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India
20120730083536-two_old_men
Raghu Rai
The Seagull Foundation for the Arts
36C S.P. Mukherjee Road, 700025 Kolkata, India
July 13, 2012 - July 24, 2012


Can We Tire of the Sublime?
by Paroma Maiti


It is always exciting when a Raghu Rai exhibition comes to town, and anticipation is palpable leading up to the event. But over the last couple of years, they have honestly been a bit of a let-down. In spite of the weight that ‘brand’ Raghu Rai carries, the city has hardly experienced anything startlingly new or fresh in the recent exhibition of this master’s work.

Photographs that revolutionized prevalent norms and broke new ground in terms of content, idiom and mood at one time, subsequently came to be hailed as visual ideals for many a shutterbug, aspiring to capture the marginalized essence of his or her city. As a result, the fringes gradually came to be pursued with such consistent ardour that they soon became the central subject of anything with a claim to empathetic authenticity.



Raghu Rai, On a Rooftop, Archival pigment print, 20 x 30 inches,1989; Courtesy Tasveer Art Gallery, Seagull Arts and Media Resource Center, and the artist.

 

It would be audacious to suggest that Raghu Rai is to blame for creating or initiating the hyper-accelerated circulation of such photographic stereotypes. But numerous exhibitions of some of his most celebrated works and an equal number of books later, one yearns to see what the man is capable of doing next. It is to the credit of Rai as well as the gallery curators that such canonical images are exhibited so frequently, thereby ensuring their longevity in public memory. But when they occur in different galleries in the same city in a span of a year or less, it comes across more as an effort to fill in long gaps between other, better-conceptualized shows.

Even so, it is an undeniable joy to revisit some of his classics – images that re-defined the very idea of India in ways more pithy and eloquent than the spoken word; especially, those images that depict ordinary lives – human or animal, and sometimes, human ‘and’ animal – making shimmering, glittering stars of anonymous names and faces. What makes Raghu Rai a brand, a household name, and surely among the most ‘popular’ photographers in India is the absolute ease with which he presents a city – marking it out as a distinct cultural zone, even without necessarily betraying its tell-tale signifiers or giving away its most identifiable markers. If anything, he ‘creates’ these markers. Street urchins perched on road-dividers, for instance, have become, ever since Rai’s photographic interjection, an exotic prototype that has come to define Calcutta. And his photographs are not mere documentations, even though, they do, of course, perform that function. Their sheer geometry, their angular compositions, their positioning within a frame, could well be compared with Modernist abstraction à la Kandinsky. Captions/descriptions become redundant, for while these places and characters stand out in independent glory, they also smack – each one of them – of a collective sense of belonging to a whole that is India. In prayer, in occupation, in leisure, in terrain, they reek unmistakably of a nation that was and will be, in spite of its changing economic society.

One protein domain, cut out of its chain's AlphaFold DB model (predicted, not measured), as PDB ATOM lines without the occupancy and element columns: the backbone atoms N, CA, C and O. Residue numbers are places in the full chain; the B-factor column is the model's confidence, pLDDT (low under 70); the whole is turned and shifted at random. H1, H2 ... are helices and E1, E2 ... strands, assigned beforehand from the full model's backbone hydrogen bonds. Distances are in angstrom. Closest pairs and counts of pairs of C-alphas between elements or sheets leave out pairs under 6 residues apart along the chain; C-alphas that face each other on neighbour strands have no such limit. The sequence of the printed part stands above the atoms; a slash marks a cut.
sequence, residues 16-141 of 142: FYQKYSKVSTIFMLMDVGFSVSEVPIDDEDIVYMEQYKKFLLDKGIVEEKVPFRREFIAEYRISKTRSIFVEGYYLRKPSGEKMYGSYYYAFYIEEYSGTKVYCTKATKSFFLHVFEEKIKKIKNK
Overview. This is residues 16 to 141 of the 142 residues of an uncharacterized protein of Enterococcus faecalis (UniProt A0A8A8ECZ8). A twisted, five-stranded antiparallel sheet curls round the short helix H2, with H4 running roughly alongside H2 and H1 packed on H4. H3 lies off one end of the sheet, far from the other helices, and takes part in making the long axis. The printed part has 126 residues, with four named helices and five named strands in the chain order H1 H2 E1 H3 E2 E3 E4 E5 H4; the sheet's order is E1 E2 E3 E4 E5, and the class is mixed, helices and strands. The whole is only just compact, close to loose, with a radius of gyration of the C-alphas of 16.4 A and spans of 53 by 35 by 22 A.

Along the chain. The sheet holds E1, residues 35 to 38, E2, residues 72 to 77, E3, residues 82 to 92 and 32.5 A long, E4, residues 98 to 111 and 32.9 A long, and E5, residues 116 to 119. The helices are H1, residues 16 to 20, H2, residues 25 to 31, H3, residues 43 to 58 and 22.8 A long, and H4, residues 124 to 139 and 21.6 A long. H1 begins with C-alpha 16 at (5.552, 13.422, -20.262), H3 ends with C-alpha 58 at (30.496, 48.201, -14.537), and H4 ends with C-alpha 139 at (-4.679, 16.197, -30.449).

Raghu Rai, Baby Donkey, Archival pigment print, 20 x 13 inches, 1965; Courtesy Tasveer Art Gallery, Seagull Arts and Media Resource Center, and the artist


These black-and-white photographs capture children of the street in Calcutta, labourers working in dizzying heights in Delhi, and holy men in Benares. A particularly captivating image is that of two old men passing each other by – one bent over and the other ramrod straight. The philosophical undertone of such an unprepared moment is what makes it a masterpiece, elevating it from an ordinary mundane slice of time, to one that embodies a human spirit somehow timeless and free of shackles of space, society or culture. Apart from the costume of one man, these two men could belong to any culture, and imply the universal inevitability of old age and death thereafter. I was also struck by the photograph of a donkey with its hauntingly innocent eyes staring straight at the viewer from across the frame. This image is gripping not merely because of the choice of such an unconventional solo star of a photograph, but also in its simplicity and undistracted sense of focus.

All said and done, bringing Raghu Rai back to a city that has provided much inspirational fodder for the artist’s oeuvre will undoubtedly help familiarize a new generation with his works—a generation that is growing up on the instant nature of photographic practices thanks to the digital revolution. Such exposure might inspire young photographers to find equally innovative and compelling formulas for documenting their own times, as Rai did a generation ago, rather than simply rehashing old formulas.

 

Paroma Maiti

(Image on top: Raghu Rai, Two Old Men, 1970, Archival pigment print, 18 x 27 inches; Courtesy Tasveer Art Gallery, Seagull Arts and Media Resource Center, and the artist)



Posted by Paroma Maiti on 7/30/12 | tags: digital photography figurative

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